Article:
Monday July 1st 2013

It’s not easy, being hated


First published here for Bea Magazine in June 2013.

I’m sorry to be slightly emotional about this, but I’ve had a very busy and stressful couple of weeks, and frankly, I’m really struggling to deal with rampant and violent misogyny.

Trigger warning regarding the page I’m about to tell you about. Violence, domestic violence, rape.

One day last week I had the misfortune to click on a link to this page here. It’s a few weeks old, and if, like me, you are following any of the Facebook groups dedicated to getting rid of this stuff, you’ll have seen images like these; but when so many are collected together, it’s pretty shocking.

I’d already seen most of those images, but seeing them all laid out together, it hit me harder. And I have to confess, it provoked a couple of tears. Because of my sex, I am hated. And what’s more, I have a little girl to send out into the world, one who doesn’t yet know that she’s hated, one who is full of life and positivity. I have to send her out there. I have a ten year old step daughter, and I worry that she’s already absorbing the kind of messages that will prove deleterious to her self esteem. How do I tell them? How do I reveal the preposterous truth of what so many men think of women, and the harmful, violent things so many of them are prepared to do to them?

I’m not stupid, of course, and I’m not completely self centred. I know that there are lots and lots of men that don’t think that way about women. They are, I hope, the vast majority. And I know that there are plenty of men who view women as their equals – I know lots of them, thankfully – and they are certainly not about to start venting violent angry rhetoric at me.

I also know that women aren’t the only ones who feel threatened by hatred. People harbour irrational hatred for others because of their race, their sexuality, their disability, their social status… I could go on.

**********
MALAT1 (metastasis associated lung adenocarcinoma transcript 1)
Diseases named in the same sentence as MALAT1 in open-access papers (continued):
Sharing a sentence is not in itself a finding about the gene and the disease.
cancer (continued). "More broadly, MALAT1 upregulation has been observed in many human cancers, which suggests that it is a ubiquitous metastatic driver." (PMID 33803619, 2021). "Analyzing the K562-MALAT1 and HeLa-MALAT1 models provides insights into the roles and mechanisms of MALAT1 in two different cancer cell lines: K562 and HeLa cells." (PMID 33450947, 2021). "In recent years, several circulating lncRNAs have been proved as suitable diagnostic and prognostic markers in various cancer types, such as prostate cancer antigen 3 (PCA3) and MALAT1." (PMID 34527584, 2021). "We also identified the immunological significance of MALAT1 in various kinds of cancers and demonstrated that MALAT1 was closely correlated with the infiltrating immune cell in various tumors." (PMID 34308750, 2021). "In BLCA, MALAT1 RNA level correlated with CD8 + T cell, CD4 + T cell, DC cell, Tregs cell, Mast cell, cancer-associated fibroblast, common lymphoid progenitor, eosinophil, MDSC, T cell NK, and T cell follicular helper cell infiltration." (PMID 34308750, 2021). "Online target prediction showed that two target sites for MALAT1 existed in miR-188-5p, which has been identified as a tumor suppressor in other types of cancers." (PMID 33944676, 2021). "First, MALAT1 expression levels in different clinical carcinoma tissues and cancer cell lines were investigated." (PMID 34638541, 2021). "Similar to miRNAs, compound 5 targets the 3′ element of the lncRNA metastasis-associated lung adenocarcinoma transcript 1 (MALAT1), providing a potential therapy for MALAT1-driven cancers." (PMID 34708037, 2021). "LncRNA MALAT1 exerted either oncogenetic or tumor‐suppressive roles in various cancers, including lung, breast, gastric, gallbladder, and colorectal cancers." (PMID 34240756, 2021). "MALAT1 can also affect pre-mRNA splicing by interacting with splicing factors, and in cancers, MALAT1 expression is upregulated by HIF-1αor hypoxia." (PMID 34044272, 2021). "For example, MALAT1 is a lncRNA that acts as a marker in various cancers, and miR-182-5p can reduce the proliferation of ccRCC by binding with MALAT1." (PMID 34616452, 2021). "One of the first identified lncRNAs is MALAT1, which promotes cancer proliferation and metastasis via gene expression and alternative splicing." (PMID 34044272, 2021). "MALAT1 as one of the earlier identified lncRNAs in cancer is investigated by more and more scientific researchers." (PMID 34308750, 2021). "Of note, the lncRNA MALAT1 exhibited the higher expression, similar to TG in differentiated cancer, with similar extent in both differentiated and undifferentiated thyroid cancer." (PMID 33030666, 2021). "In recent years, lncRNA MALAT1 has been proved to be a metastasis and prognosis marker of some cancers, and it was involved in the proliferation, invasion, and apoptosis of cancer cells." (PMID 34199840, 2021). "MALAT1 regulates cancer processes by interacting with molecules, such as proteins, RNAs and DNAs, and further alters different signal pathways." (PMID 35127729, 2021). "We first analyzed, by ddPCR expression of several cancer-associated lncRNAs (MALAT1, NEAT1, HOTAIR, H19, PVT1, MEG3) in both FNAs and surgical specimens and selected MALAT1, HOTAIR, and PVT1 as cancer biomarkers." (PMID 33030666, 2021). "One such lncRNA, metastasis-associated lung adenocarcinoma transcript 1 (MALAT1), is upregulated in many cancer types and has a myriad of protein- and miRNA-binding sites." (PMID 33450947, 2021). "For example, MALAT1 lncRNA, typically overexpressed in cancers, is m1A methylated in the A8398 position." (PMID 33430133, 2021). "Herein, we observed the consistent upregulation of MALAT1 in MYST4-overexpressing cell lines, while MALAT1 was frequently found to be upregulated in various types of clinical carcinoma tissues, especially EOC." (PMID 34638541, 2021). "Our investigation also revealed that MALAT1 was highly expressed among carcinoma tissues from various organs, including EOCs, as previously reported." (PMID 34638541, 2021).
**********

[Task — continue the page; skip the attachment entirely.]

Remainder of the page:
But I think I feel so strongly about this because women are part of every race, every social status… They can be a member of pretty much any disadvantaged group. They are half the population (possibly a little more?) of the world, and yet they are, in so many quarters, by so many people, seemingly considered less than human. And the people who ‘joke’ about being violent towards them, or are openly hostile to them, seem to take such a visceral delight in the idea of really hurting them. Really damaging them. And they so often seem to have an air of self-righteousness, as though they feel that they are entirely justified about wanting to put womankind in her place, either by inflicting violence (and that includes rape) or by threatening us with the same violence, albeit dressed up as ‘joke’ on Facebook.

It’s in the interests of all sexes and genders to take a stand against this sort of disgusting, unacceptable behaviour. I am not pro-censorship, especially, but most of us are happy, in fact, to censor hate speech, against minorities, races. As a society (certainly on social media) we seem overly inclined to just live with hate speech when it’s directed at women. It’s certainly been the case with Facebook, an organisation which has tolerated images of violence towards women (though the campaign against this tolerance has met with some success), and will allow near pornographic images of women, but deems images of women breast feeding to be obscene. And it’s come to this: you get censored for portraying a woman with pubic hair, but it’s not offensive to show the same woman without it. So… Unless your naked body conforms to certain porn-induced standards, it’s also obscene…?

In any case, we need to take a stand, we need to call out this kind of stuff wherever and whenever we see it . We’re creating a world where our young men are going to grow up hating our young women, because their elders and peers taught them to. It’s a world where those same young women end up accepting and endorsing the idea that it’s okay for them to be hated. A world where a man can abuse a woman in public, and then think it’s socially acceptable to claim that he was grabbing her by the neck just to “emphasise a point”, while others fall over themselves to urge us not to judge him for what was very clearly an act of violence.

Two women are killed a week, in this country, by men who were their partners or ex partners, and countless more suffer varying degrees of violence at the hands of the men who are supposed to love them. The statistics on sexual violence against women are horrendous – this article uses the word ‘epidemic’, for heaven’s sake. The perpetrators, in my opinion, are silently given permission by society to attack women, and the preponderance of woman-hating material on the internet can only be perpetuating those attitudes.

When I first looked at that long collection of nasty images, I cried. I felt hated. And then I felt cross that I cried, not because I felt they’d won, succeeded in getting me down, but because I felt as though I was being pathetic. Then I thought about it some more, and decided that I’m not pathetic. I’m human, and a woman, of course the thought that some men hate us so much they’d like to eviscerate us is disturbing. It’s okay to be upset.

Image courtesy of Ambro /